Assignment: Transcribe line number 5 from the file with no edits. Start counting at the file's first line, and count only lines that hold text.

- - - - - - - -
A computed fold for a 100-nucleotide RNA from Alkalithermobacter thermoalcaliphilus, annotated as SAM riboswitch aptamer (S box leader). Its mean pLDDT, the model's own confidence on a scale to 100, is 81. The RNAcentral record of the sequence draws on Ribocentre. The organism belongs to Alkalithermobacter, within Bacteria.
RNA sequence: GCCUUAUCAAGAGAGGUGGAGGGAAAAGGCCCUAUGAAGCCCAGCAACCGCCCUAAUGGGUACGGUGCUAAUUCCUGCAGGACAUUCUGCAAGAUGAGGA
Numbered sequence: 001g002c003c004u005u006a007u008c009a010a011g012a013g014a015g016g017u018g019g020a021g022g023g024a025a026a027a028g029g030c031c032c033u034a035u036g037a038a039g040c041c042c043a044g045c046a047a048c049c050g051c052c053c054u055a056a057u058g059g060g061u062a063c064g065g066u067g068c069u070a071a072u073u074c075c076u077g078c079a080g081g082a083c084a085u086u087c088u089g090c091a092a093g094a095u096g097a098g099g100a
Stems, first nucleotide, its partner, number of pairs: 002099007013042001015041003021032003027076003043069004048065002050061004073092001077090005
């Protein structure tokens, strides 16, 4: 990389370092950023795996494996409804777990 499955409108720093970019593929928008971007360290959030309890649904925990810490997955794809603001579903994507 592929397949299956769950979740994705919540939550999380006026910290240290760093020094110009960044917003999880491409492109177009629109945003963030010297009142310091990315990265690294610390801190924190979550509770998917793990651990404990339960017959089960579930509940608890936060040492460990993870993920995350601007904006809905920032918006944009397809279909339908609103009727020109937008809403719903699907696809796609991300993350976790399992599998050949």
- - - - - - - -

């Protein structure tokens, strides 16, 4: 990389370092950023795996494996409804777990 499955409108720093970019593929928008971007360290959030309890649904925990810490997955794809603001579903994507 592929397949299956769950979740994705919540939550999380006026910290240290760093020094110009960044917003999880491409492109177009629109945003963030010297009142310091990315990265690294610390801190924190979550509770998917793990651990404990339960017959089960579930509940608890936060040492460990993870993920995350601007904006809905920032918006944009397809279909339908609103009727020109937008809403719903699907696809796609991300993350976790399992599998050949």